- Author: Pamela Kennedy
- Illustrations: Big Idea Entertainment (?)
- Publisher: Worthy Kids
- Format: Small board book (Available Now)
- Synopsis: The Veggie Tales celebrate Christmas with a stage show, ending with the Nativity.
- Disclosure: I received a complimentary copy of the book from the publisher. Opinions expressed are my own.
For to us a child is born, to us a Son is given, and the government will be on his shoulders. And he will be called Wonderful Counselor, Mighty God, Everlasting Father, Prince of Peace.Isaiah 9:6
In costumed pageantry, the vegetables perform a holiday talent show, culminating with a reenactment of the Nativity scene. I have heard it noted, before, that VeggieTales makes a point NOT to depict Jesus as a vegetable, and I am glad to report that this book follows that tradition, even for the infant Christ child. We see the gathered angels and shepherds, but an empty spot on the hay in the manger (accompanied by a line about making room for Him in our hearts).
What I Liked
As someone who grew up watching VeggieTales, I enjoy the feeling of nostalgia that comes with reading a VeggieTales book.
With that said, I still do not know all of the characters by name. Instead, I’ll think of them by the name of the character that I most remember them portraying. For example, I know the female asparagus (?) only as Esther.
For that reason, it was fun to read the names of the Veggie characters, in the book. I learned that the carrot’s name was Laura (I had been calling her Sarah in my mind, up until I wrote this sentence), and I was reminded that the name of the redheaded female vegetable, who I know as Ruth, is actually named Petunia.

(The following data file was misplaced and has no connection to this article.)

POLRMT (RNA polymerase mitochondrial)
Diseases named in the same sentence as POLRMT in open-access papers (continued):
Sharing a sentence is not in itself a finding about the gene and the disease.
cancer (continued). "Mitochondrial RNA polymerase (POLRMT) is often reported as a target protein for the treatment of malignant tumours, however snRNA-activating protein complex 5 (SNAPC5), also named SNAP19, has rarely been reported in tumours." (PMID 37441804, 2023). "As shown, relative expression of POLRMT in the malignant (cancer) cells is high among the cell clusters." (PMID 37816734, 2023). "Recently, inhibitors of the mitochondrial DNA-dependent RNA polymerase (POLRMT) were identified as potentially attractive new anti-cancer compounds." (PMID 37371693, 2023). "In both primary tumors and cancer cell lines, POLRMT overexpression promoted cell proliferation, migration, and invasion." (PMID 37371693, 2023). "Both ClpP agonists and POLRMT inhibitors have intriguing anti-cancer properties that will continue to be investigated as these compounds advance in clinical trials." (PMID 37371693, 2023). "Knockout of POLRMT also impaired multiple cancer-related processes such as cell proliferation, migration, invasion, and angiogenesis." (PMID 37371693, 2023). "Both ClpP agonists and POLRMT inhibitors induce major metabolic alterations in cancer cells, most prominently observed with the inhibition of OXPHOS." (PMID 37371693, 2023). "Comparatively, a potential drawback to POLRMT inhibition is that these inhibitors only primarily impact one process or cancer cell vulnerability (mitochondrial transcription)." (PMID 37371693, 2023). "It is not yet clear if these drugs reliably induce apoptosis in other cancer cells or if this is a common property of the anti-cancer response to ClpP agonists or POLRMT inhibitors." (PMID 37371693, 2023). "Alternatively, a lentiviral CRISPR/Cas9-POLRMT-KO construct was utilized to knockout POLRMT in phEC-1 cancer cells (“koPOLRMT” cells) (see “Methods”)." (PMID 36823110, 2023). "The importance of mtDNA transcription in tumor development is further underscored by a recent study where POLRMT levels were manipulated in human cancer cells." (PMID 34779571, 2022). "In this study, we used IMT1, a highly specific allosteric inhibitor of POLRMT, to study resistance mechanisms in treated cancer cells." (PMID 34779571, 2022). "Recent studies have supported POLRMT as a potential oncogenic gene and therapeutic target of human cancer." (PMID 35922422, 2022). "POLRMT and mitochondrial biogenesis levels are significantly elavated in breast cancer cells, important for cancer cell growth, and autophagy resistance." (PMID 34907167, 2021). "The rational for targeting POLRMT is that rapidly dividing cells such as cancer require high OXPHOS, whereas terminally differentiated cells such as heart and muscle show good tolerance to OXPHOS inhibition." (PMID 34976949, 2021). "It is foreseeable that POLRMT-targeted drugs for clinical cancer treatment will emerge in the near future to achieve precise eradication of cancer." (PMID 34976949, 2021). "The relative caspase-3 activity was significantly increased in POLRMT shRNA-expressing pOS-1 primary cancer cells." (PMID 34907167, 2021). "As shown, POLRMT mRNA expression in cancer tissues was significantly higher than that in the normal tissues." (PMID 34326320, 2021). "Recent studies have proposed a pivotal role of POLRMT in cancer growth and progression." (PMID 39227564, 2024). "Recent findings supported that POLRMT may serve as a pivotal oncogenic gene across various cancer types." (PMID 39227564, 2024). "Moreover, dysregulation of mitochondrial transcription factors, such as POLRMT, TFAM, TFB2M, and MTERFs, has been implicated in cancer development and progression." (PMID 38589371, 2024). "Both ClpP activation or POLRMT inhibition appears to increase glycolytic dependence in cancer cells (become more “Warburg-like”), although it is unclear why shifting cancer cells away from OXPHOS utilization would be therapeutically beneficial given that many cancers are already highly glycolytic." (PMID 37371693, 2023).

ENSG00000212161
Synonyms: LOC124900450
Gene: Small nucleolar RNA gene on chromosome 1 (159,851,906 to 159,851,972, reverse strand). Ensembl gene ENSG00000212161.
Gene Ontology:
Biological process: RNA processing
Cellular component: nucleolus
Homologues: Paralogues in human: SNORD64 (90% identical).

The story is about a zany talent show, with vegetables performing various acts, before the nativity scene. Language was easy to understand for a little one, and the details were fun to read. My favorite part was the gingerbread guitar, which was both read and illustrated, and which was played–of course– by Larry the Cucumber. I also like the closing message about Jesus bringing joy all year.
The illustrations are highly engaging, with lots of bright colors for little (and grownup) eyes to feast on. I was also impressed with the amount of detail on the small boardbook pages. For instance, backstage, we see various different costumes handing on the rack. I recognize a Viking helmet from Lyle the Kindly Viking, as well as (I think) Larry’s sheriff vest from The Ballad of Little Joe. Subsequent pages include Christmas lights on the stage, festive foliage, and the flying angels harnessed on ropes. I find this last feature amusing, because it’s a picture book about vegetables, which is realistically capturing flying onstage. The sheep peas are also kind of cute.
This is a fun little board book for small children, which captures some of the fun traditions of the seasons, with emphasis on the birth of Jesus. I do like that Jesus isn’t depicted as a vegetable and that the portrayal of His coming, and its meaning, is written in simple language for the little listener. Recommended as a Christmastime read-aloud, or as a way to celebrate Jesus’ coming, all year!